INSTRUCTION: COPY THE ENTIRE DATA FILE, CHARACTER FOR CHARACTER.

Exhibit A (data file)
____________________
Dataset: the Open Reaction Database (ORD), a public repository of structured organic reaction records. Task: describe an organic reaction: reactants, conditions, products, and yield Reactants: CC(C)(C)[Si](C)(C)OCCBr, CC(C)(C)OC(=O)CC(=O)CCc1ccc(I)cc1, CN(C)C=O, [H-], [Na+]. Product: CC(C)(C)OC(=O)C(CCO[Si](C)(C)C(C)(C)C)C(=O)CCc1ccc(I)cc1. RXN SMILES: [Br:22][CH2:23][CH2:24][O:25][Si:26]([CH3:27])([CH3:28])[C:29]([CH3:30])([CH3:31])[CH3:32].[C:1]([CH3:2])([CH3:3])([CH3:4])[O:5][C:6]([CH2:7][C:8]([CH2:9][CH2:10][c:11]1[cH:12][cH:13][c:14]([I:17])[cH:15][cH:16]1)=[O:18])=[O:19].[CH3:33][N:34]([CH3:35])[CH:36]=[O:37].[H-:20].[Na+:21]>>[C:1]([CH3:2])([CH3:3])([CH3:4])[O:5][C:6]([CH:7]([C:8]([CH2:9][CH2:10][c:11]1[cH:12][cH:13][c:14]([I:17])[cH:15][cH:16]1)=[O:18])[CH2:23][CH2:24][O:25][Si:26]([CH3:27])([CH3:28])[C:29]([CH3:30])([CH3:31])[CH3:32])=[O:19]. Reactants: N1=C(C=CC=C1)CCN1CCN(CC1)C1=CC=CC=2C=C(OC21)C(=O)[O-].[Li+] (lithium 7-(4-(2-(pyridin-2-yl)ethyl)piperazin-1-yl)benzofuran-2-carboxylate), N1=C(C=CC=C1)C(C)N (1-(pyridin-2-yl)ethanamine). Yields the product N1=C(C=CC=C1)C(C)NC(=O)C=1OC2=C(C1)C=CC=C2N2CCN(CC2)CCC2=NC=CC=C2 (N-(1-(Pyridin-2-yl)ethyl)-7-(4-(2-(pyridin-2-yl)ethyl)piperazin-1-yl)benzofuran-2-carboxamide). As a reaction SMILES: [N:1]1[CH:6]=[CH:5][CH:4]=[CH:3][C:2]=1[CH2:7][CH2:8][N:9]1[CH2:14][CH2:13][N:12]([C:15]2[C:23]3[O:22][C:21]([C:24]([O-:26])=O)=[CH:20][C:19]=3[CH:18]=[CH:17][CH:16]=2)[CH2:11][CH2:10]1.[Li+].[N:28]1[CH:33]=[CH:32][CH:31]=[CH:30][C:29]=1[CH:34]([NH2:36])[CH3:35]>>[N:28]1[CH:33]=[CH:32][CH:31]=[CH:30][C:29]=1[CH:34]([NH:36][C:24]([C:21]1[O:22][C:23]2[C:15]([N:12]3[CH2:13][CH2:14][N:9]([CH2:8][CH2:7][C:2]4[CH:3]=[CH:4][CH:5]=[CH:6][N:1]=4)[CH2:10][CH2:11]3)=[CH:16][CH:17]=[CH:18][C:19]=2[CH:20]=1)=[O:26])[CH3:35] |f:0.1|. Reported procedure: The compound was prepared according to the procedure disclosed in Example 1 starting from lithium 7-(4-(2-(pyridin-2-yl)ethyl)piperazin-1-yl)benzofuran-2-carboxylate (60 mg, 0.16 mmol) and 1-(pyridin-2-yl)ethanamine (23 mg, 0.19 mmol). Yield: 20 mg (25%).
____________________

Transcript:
Dataset: the Open Reaction Database (ORD), a public repository of structured organic reaction records. Task: describe an organic reaction: reactants, conditions, products, and yield Reactants: CC(C)(C)[Si](C)(C)OCCBr, CC(C)(C)OC(=O)CC(=O)CCc1ccc(I)cc1, CN(C)C=O, [H-], [Na+]. Product: CC(C)(C)OC(=O)C(CCO[Si](C)(C)C(C)(C)C)C(=O)CCc1ccc(I)cc1. RXN SMILES: [Br:22][CH2:23][CH2:24][O:25][Si:26]([CH3:27])([CH3:28])[C:29]([CH3:30])([CH3:31])[CH3:32].[C:1]([CH3:2])([CH3:3])([CH3:4])[O:5][C:6]([CH2:7][C:8]([CH2:9][CH2:10][c:11]1[cH:12][cH:13][c:14]([I:17])[cH:15][cH:16]1)=[O:18])=[O:19].[CH3:33][N:34]([CH3:35])[CH:36]=[O:37].[H-:20].[Na+:21]>>[C:1]([CH3:2])([CH3:3])([CH3:4])[O:5][C:6]([CH:7]([C:8]([CH2:9][CH2:10][c:11]1[cH:12][cH:13][c:14]([I:17])[cH:15][cH:16]1)=[O:18])[CH2:23][CH2:24][O:25][Si:26]([CH3:27])([CH3:28])[C:29]([CH3:30])([CH3:31])[CH3:32])=[O:19]. Reactants: N1=C(C=CC=C1)CCN1CCN(CC1)C1=CC=CC=2C=C(OC21)C(=O)[O-].[Li+] (lithium 7-(4-(2-(pyridin-2-yl)ethyl)piperazin-1-yl)benzofuran-2-carboxylate), N1=C(C=CC=C1)C(C)N (1-(pyridin-2-yl)ethanamine). Yields the product N1=C(C=CC=C1)C(C)NC(=O)C=1OC2=C(C1)C=CC=C2N2CCN(CC2)CCC2=NC=CC=C2 (N-(1-(Pyridin-2-yl)ethyl)-7-(4-(2-(pyridin-2-yl)ethyl)piperazin-1-yl)benzofuran-2-carboxamide). As a reaction SMILES: [N:1]1[CH:6]=[CH:5][CH:4]=[CH:3][C:2]=1[CH2:7][CH2:8][N:9]1[CH2:14][CH2:13][N:12]([C:15]2[C:23]3[O:22][C:21]([C:24]([O-:26])=O)=[CH:20][C:19]=3[CH:18]=[CH:17][CH:16]=2)[CH2:11][CH2:10]1.[Li+].[N:28]1[CH:33]=[CH:32][CH:31]=[CH:30][C:29]=1[CH:34]([NH2:36])[CH3:35]>>[N:28]1[CH:33]=[CH:32][CH:31]=[CH:30][C:29]=1[CH:34]([NH:36][C:24]([C:21]1[O:22][C:23]2[C:15]([N:12]3[CH2:13][CH2:14][N:9]([CH2:8][CH2:7][C:2]4[CH:3]=[CH:4][CH:5]=[CH:6][N:1]=4)[CH2:10][CH2:11]3)=[CH:16][CH:17]=[CH:18][C:19]=2[CH:20]=1)=[O:26])[CH3:35] |f:0.1|. Reported procedure: The compound was prepared according to the procedure disclosed in Example 1 starting from lithium 7-(4-(2-(pyridin-2-yl)ethyl)piperazin-1-yl)benzofuran-2-carboxylate (60 mg, 0.16 mmol) and 1-(pyridin-2-yl)ethanamine (23 mg, 0.19 mmol). Yield: 20 mg (25%).